Digital health technology is receiving increasing attention in cardiology. The rise of accessibility of digital health tools including wearable technologies and smart phone applications used in medical practice has created a new era in healthcare. The coronavirus pandemic has provided a new impetus for changes in delivering medical assistance across the world. This Consensus document discusses the potential implementation of digital health technology in older adults, suggesting a practical approach to general cardiologists working in an ambulatory outpatient clinic, highlighting the potential benefit and challenges of digital health in older patients with, or at risk of, cardiovascular disease. Advancing age may lead to a progressive loss of independence, to frailty, and to increasing degrees of disability. In geriatric cardiology, digital health technology may serve as an additional tool both in cardiovascular prevention and treatment that may help by (i) supporting self-caring patients with cardiovascular disease to maintain their independence and improve the management of their cardiovascular disease and (ii) improving the prevention, detection, and management of frailty and supporting collaboration with caregivers. Digital health technology has the potential to be useful for every field of cardiology, but notably in an office-based setting with frequent contact with ambulatory older adults who may be pre-frail or frail but who are still able to live at home. Cardiologists and other healthcare professionals should increase their digital health skills and learn how best to apply and integrate new technologies into daily practice and how to engage older people and their caregivers in a tailored programme of care.

Digital health in older adults for the prevention and management of cardiovascular diseases and frailty. A clinical consensus statement from the ESC Council for Cardiology Practice/Taskforce on Geriatric Cardiology, the ESC Digital Health Committee and the ESC Working Group on e-Cardiology / L. Guasti, P. Dilaveris, M.A. Mamas, D. Richter, R. Christodorescu, J. Lumens, M.J. Schuuring, S. Carugo, J. Afilalo, M. Ferrini, R. Asteggiano, M.R. Cowie. - In: ESC HEART FAILURE. - ISSN 2055-5822. - 9:5(2022 Oct), pp. 2808-2822. [10.1002/ehf2.14022]

Digital health in older adults for the prevention and management of cardiovascular diseases and frailty. A clinical consensus statement from the ESC Council for Cardiology Practice/Taskforce on Geriatric Cardiology, the ESC Digital Health Committee and the ESC Working Group on e-Cardiology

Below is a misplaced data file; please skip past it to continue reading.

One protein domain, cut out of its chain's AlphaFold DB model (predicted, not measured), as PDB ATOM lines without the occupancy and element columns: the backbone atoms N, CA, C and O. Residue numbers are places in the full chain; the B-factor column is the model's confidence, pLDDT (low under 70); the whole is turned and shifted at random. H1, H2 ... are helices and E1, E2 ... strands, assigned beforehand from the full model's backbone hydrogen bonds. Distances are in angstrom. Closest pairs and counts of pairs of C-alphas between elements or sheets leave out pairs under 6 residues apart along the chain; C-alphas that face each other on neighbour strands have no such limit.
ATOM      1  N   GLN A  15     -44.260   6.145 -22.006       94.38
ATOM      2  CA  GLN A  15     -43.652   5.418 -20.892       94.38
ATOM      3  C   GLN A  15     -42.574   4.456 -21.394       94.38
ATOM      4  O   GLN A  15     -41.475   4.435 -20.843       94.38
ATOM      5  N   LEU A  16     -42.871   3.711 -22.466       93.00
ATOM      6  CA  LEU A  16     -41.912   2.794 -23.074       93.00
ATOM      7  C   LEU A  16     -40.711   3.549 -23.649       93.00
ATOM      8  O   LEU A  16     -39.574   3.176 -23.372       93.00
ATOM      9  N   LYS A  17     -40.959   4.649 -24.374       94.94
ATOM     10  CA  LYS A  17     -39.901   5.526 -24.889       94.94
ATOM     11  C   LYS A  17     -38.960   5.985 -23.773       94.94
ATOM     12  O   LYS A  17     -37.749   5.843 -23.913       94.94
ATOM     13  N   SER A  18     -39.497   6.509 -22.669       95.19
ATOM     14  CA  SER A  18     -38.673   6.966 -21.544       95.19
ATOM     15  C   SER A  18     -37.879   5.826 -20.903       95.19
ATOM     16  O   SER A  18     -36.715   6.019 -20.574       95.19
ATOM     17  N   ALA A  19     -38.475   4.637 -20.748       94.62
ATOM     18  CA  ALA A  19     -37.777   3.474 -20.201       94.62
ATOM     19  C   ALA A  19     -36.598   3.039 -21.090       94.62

S. Carugo;
2022

Abstract

Digital health technology is receiving increasing attention in cardiology. The rise of accessibility of digital health tools including wearable technologies and smart phone applications used in medical practice has created a new era in healthcare. The coronavirus pandemic has provided a new impetus for changes in delivering medical assistance across the world. This Consensus document discusses the potential implementation of digital health technology in older adults, suggesting a practical approach to general cardiologists working in an ambulatory outpatient clinic, highlighting the potential benefit and challenges of digital health in older patients with, or at risk of, cardiovascular disease. Advancing age may lead to a progressive loss of independence, to frailty, and to increasing degrees of disability. In geriatric cardiology, digital health technology may serve as an additional tool both in cardiovascular prevention and treatment that may help by (i) supporting self-caring patients with cardiovascular disease to maintain their independence and improve the management of their cardiovascular disease and (ii) improving the prevention, detection, and management of frailty and supporting collaboration with caregivers. Digital health technology has the potential to be useful for every field of cardiology, but notably in an office-based setting with frequent contact with ambulatory older adults who may be pre-frail or frail but who are still able to live at home. Cardiologists and other healthcare professionals should increase their digital health skills and learn how best to apply and integrate new technologies into daily practice and how to engage older people and their caregivers in a tailored programme of care.
Cardiovascular disease; Cardiovascular prevention; Digital health; Digital technology; Frailty; Geriatric cardiology; Older adults; eHealth
Settore MED/11 - Malattie dell'Apparato Cardiovascolare
12-lug-2022
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Utilizza questo identificativo per citare o creare un link a questo documento: https://hdl.handle.net/2434/943637
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